On the surface, it seems like being a day student at Blair gives you the best of both worlds. We get to go to a great school during the day without the sacrifice of home-cooked meals and our families watching over you. But living at home and spending your days in a challenging environment where people bond through their experiences of living in a dorm room and being locked in Clinton for two hours on Monday nights is not always a cause for joy. As they say, “you can’t have your cake and eat it too.” The same goes for being a day student. We may get to sleep in our own beds, but sometimes it would make our lives a whole lot easier if we didn’t have to.
One of the defining characteristics of being a day student is the commute. For some, this is a lengthy trek across state borders that costs them up to 45 minutes of sleep in the morning. I’m one of the lucky ones; I can afford to roll out of bed, get dressed, clamber into the car at 7:30, and drive 15 minutes to have breakfast with my friends. While for me, this journey every morning is short, sometimes I am jealous when I see the boarders of Locke throwing on their clothes just as I am arriving at school. When classes end, which varies day to day, as an unaccustomed freshman, I am often frantically texting back and forth with my mom about when I’ll be done with after-school activities. My last thought is how grateful I am to spend time with my family over our “formal” dinner; I just want to crash on the couch and hope my homework completes itself.
In terms of friendships, being a day student puts you in a weird position. In some ways it is good; your shared experiences and status as a Blair minority makes it easier to bond with other day students. At the beginning of the year, I found everybody was eager to make new friends, and that made it easier to talk to new people and strike up conversations. However, many of the bonding activities for the boarders happen after we are gone. I get the *fun* experience of watching late night hangouts and cookie baking in the dorms from my phone and listening to laments about “freshman jail.” It’s frustrating to be excluded from this tight-knit boarder circle. Often someone will make a joke or reference to me about something that’s happened in the dorms and then mend it with the overused, “Oh, right, you’re a day student.”
On the bright side, we get to see our parents all the time. This is something that seems normal to me, but I know it would be hard to deal with the lack of face-to-face communication if I were a boarder. Of course, this too has its ups and downs. I don’t get along with my parents 100% of the time, like most teenagers, and I’m not always thinking about how lucky I am to have this advantage. Still, it’s hard to imagine only getting to see them on breaks or long weekends at designated points in the year. Even though sometimes I wish I were a boarder, this is one of the benefits I always consider when I’m feeling down about the time I don’t spend on campus.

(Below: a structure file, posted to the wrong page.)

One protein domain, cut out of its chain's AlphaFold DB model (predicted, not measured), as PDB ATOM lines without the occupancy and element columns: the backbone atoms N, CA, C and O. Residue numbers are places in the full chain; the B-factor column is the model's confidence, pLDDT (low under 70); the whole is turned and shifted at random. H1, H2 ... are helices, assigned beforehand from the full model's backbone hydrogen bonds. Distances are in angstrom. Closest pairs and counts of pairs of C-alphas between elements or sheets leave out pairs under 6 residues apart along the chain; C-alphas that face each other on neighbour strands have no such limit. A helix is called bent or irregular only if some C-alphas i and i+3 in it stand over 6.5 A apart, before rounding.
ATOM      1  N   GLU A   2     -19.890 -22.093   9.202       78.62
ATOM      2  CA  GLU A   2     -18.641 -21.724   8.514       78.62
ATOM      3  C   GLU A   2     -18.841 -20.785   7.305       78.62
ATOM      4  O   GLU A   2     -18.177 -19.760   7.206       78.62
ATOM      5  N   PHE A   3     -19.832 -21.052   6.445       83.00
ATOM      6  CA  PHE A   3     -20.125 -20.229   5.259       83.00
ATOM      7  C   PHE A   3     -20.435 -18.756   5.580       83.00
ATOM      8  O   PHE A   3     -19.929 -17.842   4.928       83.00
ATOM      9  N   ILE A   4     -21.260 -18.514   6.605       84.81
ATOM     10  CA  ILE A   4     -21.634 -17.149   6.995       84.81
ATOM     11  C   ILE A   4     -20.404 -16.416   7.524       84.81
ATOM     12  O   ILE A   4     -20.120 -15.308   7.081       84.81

Even though there are a lot of great opportunities presented by being a day student, it’s hard to reconcile with all the things you can’t do. We aren’t invited to formal dinner, so we have to fend for ourselves when we stay for Skeptics. We may get to drive off campus and leave when activities are over, but that doesn’t mean we have lives outside of school. Just like everyone else, our lives are consumed primarily by school, and since the community is shaped to adapt to the packed schedules of students who are always here, there isn’t any extra room built in for day students to do other things. We aren’t always able to enjoy the so-called “advantages” that we have, and that’s something frustrating about life at a school intended for boarding students. Sure, we’re physically closer to our other friends and families, but we don’t get to spend an excessive amount of time with them during the school year. However, our proximity does make it easier to stay in touch, and our breaks, even just short weekends when just a few of the boarders go home, allow for get-togethers. Since we spend time with our families often, we are able to contribute more of our breaks to friends.
In the end, there are a lot of factors that go into your enjoyment of and success at Blair. Everyone has a different experience here, and that’s something unique and special about the school. But overall, sometimes, being able to go home at night is not a valuable price for the cost of all that we miss by not living here. Our entire lives revolve around school, yet we’re regarded by some as not being fully integrated into the community. But I’m still grateful for all that I get to have by being at Blair and still living at home; friends from other states and even countries, an amazing school with a supportive community, and a family that will stand behind me no matter what. Maybe many of the problems I’ve experienced will be eliminated after freshman year. So yes, in a lot of ways, day students get the best of both worlds, and being here means embarking on a new adventure that I can’t wait for in the years ahead.
(Copyright 2018 Peyton Schreiber)